Qatar: An economic and religious offensive
Since the start of the Arab spring, Qatar has supported the anti-establishment movements in North Africa and the Near East. With wealth from its oil and gas resources, the tiny emirate nestled on a peninsula in the Persian Gulf is a key player on an economic and military level. France and Germany are keen to negotiate new contracts with Emir Hamad Ben Khalifa. But the wealthy emirate’s political and economic objectives are also linked with religious issues which threaten the stability of the region. Analysis with Guido Steinberg, a specialist on the Near East at the Wissenschaft und Politik foundation (SWP) in Berlin.
Qatar cannot be ignored by anyone wishing to play a political role in the Near East. This Sunni regime has considerable influence both in North Africa and the Arab countries being buffeted by the winds of change. Guido Steinberg, specialist on the Near East explains: “Qatar has become rich over the last 10 years due to gas exports and it redistributes some of this money to forces that it considers to be the real winners in the Arab ‘spring’ or ‘uprisings’, namely the Muslim Brotherhood in Egypt, Libya, Tunisia, and probably also Syria.”
Al-Jazeera, the major weapon in Qatar’s foreign policy
The state-owned television channel Al Jazeera, where many important positions are held by the Muslim Brotherhood, is the major weapon in Qatari foreign policy, as shown by what happened in Libya: the channel called on people to rise up against Colonel Gaddafi whilst Qatar provided weapons to the Islamist rebels. Weapons which are being used again today, as Guido Steinberg explains: “According to several reports, Qatar has sent Libyan fighters to Syria, for example, so they can take part in the insurrection.”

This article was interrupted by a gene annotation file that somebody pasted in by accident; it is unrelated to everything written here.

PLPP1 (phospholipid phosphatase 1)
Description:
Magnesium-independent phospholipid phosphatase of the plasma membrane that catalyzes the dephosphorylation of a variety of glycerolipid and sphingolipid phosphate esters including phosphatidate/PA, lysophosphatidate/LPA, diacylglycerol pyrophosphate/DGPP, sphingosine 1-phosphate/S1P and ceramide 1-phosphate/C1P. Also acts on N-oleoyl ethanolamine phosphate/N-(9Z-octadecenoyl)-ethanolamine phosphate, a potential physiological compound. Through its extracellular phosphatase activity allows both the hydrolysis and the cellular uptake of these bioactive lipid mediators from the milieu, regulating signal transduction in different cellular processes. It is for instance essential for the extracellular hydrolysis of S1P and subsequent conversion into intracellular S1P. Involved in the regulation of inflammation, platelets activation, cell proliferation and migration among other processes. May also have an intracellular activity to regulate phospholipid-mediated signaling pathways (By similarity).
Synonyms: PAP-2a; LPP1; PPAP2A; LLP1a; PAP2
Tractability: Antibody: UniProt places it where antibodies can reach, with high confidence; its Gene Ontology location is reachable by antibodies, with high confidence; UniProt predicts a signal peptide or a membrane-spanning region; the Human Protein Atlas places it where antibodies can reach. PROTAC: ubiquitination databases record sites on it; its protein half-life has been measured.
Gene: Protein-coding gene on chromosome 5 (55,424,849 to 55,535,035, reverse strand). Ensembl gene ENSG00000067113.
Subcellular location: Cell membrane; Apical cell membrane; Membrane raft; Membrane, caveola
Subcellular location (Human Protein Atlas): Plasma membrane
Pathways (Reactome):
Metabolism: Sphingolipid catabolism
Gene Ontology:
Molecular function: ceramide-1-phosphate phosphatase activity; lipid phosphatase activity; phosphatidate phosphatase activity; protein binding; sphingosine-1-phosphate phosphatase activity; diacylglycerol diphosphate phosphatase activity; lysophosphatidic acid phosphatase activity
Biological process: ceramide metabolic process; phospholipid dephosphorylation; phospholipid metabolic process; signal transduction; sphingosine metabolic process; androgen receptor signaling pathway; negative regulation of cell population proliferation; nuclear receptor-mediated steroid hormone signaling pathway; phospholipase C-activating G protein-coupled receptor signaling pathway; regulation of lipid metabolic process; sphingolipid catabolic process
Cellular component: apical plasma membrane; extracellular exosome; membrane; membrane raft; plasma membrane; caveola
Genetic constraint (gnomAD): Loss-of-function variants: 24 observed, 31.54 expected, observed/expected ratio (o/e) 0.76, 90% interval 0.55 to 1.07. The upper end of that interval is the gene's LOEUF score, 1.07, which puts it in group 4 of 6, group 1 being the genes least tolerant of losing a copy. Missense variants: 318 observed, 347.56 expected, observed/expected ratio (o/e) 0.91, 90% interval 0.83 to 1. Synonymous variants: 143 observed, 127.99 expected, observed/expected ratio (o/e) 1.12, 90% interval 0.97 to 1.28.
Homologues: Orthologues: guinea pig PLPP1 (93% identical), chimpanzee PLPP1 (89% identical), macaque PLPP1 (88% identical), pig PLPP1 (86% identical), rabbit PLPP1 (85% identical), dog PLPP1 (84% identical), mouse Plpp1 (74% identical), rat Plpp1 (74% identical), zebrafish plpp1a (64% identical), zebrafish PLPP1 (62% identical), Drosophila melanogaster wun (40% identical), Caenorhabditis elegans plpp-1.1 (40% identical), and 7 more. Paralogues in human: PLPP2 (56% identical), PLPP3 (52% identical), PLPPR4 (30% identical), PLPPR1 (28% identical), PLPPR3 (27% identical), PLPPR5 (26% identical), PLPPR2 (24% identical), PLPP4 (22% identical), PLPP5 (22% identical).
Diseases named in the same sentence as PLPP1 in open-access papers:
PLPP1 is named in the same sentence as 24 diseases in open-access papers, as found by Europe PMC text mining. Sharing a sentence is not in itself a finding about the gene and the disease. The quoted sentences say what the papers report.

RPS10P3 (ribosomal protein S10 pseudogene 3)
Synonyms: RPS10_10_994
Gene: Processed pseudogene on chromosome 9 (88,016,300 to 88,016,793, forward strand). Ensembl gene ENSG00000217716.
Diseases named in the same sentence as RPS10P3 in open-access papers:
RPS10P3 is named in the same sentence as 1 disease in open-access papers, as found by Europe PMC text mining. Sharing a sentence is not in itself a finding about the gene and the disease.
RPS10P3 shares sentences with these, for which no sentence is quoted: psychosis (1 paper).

Qatar gets involved in the Syrian conflict
Qatar isn’t just supplying weapons to the Syrian rebels, it is pushing the Arab League and the West towards military intervention in Syria. It’s a political calculation which hides a religious motive: Qatar wants to overthrow the Shiite-Alawi regime of Bashar al-Assad and substitute Sunni forces. According to Guido Steinberg, “that is what makes the Qatari policy so dangerous. If we don’t stop what is happening in Syria, it will lead to sectarian civil war and the Alawi, Christians and possibly the Kurds will be the victims. There is no good and evil in this country, there is only evil!
Qatar’s double game
Qatar’s foreign policy also constitutes a risk for France. Like his predecessor Nicolas Sarkozy, François Hollande is banking on continuing or even increased cooperation between France and the pro-Islamist emirate. But according to Guido Steinberg, European politics won’t stop the rise of the Islamists: “All we can do is try to act so that it develops in a certain direction, as was the case in Turkey.” Qatar should continue to seek to consolidate the influence of conservative religious groups. And the propaganda images of an open and welcoming country organising the World Cup in 2022 shouldn’t fool anyone.
Patrick Schulze-Heil for ARTE Journal
Read also the interview of Guido Steinberg : “Qatar tried to get the better of the Saudi Arabia”
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